A fellow believer said in effect that Christianity does not really allow for political activism. Others have said we should agree to disagree when it comes to beliefs about the nature of the church. We can disagree whether there should be pews, or instruments, or five hour services, or only professional singers. But the church itself is pretty well-defined in the Bible.
The Greek word Ecclesia translated church means assembly or gathering. Paul wrote in 1 Corinthians 11: 17-19, “But in giving this instruction, I do not praise you, because you come together not for the better but for the worse. For, in the first place, when you come together as a church, I hear that divisions exist among you; and in part I believe it. For there must also be factions among you, so that those who are approved may become evident among you.”
Some believers might say talking about politics is divisive and we need unity. But the Scriptures here say that factions or divisions reveal the people who are approved, or doing right, and make them stand out from those who are not doing right.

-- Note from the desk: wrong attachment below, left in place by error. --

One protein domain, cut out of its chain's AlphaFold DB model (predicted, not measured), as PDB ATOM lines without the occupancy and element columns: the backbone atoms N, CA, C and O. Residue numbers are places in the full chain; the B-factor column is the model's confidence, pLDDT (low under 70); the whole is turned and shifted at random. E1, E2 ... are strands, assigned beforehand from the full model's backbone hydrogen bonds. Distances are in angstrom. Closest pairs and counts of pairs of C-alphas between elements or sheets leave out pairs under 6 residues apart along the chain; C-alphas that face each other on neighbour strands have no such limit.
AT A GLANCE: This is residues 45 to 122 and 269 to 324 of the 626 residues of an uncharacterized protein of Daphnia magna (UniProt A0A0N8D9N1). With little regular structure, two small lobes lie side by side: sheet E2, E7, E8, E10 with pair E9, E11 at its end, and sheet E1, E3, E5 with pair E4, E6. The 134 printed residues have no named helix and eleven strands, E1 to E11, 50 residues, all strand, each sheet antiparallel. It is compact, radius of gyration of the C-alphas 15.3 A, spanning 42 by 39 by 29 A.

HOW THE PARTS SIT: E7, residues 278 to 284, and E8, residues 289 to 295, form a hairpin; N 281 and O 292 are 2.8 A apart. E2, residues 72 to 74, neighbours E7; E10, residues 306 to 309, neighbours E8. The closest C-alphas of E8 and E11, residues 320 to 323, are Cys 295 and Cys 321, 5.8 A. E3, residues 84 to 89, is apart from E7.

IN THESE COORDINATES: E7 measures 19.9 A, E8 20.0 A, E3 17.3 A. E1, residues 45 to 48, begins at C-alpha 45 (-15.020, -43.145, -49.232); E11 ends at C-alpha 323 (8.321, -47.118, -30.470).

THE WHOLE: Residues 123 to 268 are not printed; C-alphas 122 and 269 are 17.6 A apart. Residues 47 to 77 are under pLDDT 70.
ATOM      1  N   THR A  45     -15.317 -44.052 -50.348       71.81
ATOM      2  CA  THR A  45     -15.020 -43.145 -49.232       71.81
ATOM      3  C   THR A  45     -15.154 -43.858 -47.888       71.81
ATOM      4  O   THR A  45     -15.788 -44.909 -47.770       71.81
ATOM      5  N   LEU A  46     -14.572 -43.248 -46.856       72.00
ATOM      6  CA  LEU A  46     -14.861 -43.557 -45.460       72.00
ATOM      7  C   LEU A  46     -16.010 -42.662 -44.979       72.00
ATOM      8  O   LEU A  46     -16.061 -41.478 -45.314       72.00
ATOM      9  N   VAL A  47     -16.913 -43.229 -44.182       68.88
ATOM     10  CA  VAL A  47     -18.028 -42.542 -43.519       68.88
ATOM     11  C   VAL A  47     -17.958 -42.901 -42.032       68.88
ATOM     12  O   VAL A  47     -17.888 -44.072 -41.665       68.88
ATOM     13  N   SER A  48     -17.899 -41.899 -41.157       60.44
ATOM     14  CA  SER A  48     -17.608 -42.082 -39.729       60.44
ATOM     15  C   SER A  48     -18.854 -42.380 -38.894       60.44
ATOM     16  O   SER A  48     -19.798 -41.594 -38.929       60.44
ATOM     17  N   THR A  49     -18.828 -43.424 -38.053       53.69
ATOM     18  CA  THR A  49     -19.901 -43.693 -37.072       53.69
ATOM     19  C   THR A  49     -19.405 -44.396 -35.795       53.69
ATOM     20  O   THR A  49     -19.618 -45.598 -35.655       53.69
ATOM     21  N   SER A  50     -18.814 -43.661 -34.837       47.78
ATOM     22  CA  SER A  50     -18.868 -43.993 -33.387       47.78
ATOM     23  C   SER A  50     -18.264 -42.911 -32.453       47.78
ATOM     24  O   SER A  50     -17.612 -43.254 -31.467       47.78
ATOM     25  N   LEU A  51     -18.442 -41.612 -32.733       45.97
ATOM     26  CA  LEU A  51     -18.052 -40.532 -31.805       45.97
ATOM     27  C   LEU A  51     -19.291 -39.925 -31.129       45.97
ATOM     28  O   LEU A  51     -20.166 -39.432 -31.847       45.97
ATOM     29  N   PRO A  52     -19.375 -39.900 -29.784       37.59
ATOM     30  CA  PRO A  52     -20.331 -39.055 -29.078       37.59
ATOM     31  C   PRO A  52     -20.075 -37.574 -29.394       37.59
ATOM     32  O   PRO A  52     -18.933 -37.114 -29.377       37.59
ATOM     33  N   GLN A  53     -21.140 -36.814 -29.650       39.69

Charles Hodges massive work, Systematic Theology, 3 volumes, each 1000 pages, has no section on the church. Perhaps he just wants to avoid disagreements, but the purpose isn’t to divide the church. It’s to ensure that the unity is based on the Word of God, not the false unity where we sacrifice truth just to get along. This false unity has permeated groups such as the Roman Catholic Church. They attempt to preserve their unity and nature as a church by saying that they are “the only true church” with an unbroken line of leadership and teaching back to Peter. They unify people around their own authority, writings and dogma based on human traditions, just as many other religions and forms of worship do.
The church is divided between local congregations and the church universal. The local church has to agree on very many specific details to be able to fellowship (Greek κοινωνίας) daily, weekly. The universal church only needs to recognize what a true believer is. Trying to define what the universal church belief must be is where the term “fundamentals” came from.
In the case of the Universal Church, what we believe and practice, what unifies us, is an unbroken line of believers back to Jesus Christ and the Word of God as the source of and authority for that belief. It must be far more than signing a decision card and treating Jesus Christ as an eternal fire insurance policy. It also involves our relationships with unbelievers, and that, my dear friends, is politics.